We have tested a number of herpes simplex virus type 1 (HSV-1) populations for their ability to enter and express virus polypeptides in non-permissive rat XC cells. The viruses tested included 40 intratypic F(MP) recombinants and different batches of virus, belonging to the same strains, that had been produced in two different permissive systems (HEp-2 or Vero cells). Our results indicated that the ability to infect XC cells was determined in part by genetic elements of the virus genome and in part by phenotypic characteristics conferred by the permissive cell that had produced the virus: a virus strain like HSV-1 MP which, when produced in HEp-2 cells, was able to infect XC cells, lost this ability when produced in Vero cells. Working only with viruses produced in HEp-2 cells we showed that the ability to enter XC cells could be transferred from the MP strain to the F strain (which does not normally infect XC cells efficiently) by transfer of the cloned HI B (map units 0.745 to 0.81) or HI L (map units 0.706 to 0.745) fragments isolated from MP DNA. The implicated locus or loci seemed to segregate, however, from loci controlling gC synthesis and cell fusion, which have been described as mapping in the same region.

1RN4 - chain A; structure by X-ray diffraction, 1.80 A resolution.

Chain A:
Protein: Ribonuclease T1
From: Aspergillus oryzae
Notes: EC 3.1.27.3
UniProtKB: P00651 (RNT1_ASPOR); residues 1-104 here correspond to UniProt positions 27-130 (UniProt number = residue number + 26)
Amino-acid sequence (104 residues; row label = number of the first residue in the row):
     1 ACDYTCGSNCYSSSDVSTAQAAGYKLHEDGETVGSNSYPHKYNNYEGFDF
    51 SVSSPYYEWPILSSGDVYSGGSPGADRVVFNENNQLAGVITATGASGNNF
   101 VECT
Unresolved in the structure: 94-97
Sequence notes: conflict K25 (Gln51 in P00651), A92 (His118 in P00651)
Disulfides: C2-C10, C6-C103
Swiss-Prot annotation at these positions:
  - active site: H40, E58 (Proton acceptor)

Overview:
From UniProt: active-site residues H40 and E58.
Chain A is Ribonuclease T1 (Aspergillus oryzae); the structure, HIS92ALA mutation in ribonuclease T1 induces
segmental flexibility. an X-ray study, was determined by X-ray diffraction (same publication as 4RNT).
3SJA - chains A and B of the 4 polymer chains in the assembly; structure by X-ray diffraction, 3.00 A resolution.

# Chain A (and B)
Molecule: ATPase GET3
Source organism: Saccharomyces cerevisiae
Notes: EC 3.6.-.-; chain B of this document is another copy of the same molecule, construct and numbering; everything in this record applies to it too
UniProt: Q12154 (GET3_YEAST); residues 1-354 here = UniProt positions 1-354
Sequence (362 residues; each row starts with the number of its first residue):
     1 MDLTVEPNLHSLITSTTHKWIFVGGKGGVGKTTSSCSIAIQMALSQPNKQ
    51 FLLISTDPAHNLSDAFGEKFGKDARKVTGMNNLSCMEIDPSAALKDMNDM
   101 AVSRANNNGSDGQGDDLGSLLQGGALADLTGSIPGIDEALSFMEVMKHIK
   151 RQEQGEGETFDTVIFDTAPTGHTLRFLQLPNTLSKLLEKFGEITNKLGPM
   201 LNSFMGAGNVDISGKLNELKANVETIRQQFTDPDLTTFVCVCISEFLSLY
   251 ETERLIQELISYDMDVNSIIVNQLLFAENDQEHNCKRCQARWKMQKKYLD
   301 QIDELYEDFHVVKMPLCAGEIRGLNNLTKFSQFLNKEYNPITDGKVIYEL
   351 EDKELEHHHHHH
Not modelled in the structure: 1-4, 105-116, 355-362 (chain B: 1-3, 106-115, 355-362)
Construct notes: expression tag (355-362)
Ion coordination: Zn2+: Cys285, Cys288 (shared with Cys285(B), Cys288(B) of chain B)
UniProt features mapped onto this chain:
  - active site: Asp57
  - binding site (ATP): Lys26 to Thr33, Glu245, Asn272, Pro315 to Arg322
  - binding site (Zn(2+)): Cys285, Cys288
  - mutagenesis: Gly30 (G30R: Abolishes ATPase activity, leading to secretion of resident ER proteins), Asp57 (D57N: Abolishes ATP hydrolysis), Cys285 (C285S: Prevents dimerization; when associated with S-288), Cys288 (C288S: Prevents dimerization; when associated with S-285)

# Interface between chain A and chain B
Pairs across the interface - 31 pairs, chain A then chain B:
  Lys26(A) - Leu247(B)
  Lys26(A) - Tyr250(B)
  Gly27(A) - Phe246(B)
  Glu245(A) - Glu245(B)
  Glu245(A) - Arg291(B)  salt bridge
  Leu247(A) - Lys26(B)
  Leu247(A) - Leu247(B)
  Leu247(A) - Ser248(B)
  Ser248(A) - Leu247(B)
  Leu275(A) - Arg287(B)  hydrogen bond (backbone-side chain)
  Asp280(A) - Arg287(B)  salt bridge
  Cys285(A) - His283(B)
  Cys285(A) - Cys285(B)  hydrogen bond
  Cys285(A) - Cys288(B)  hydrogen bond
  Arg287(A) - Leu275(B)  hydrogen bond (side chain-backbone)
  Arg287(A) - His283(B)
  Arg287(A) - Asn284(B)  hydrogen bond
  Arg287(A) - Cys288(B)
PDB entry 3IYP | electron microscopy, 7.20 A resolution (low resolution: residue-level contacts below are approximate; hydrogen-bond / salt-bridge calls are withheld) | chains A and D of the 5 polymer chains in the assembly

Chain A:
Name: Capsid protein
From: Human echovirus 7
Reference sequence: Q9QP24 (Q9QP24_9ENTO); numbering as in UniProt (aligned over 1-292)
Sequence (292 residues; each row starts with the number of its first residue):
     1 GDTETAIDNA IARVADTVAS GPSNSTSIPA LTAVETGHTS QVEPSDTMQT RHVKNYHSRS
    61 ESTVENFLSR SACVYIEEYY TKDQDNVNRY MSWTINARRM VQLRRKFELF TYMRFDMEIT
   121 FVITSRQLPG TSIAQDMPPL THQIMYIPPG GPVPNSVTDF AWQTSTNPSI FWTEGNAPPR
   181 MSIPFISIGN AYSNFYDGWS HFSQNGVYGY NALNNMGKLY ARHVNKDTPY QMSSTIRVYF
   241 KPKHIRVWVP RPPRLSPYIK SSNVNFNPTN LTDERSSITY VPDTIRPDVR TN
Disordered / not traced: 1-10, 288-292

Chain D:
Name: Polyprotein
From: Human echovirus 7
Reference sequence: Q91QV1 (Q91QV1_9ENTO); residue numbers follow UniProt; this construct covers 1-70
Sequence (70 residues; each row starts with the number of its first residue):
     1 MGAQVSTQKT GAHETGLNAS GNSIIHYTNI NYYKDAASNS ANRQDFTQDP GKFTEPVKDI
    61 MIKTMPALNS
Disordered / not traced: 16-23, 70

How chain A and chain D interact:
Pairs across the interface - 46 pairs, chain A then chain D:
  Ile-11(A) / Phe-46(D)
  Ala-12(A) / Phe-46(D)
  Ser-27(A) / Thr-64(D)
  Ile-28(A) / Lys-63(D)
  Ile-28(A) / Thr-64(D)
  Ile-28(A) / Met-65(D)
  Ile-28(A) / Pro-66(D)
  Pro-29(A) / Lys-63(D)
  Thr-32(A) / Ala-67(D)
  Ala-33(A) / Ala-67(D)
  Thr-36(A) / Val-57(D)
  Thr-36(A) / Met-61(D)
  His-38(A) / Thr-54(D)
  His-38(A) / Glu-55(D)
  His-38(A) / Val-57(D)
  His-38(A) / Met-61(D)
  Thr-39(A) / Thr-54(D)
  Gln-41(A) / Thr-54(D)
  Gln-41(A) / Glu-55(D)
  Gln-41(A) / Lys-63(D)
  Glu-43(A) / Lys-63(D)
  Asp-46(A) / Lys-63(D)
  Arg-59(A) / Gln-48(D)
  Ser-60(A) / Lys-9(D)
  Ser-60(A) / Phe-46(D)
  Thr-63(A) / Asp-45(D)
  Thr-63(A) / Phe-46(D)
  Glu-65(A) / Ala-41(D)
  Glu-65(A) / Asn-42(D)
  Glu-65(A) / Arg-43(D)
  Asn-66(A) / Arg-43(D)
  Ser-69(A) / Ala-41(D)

Keyword(s): HSV-1 , penetration and XC cells

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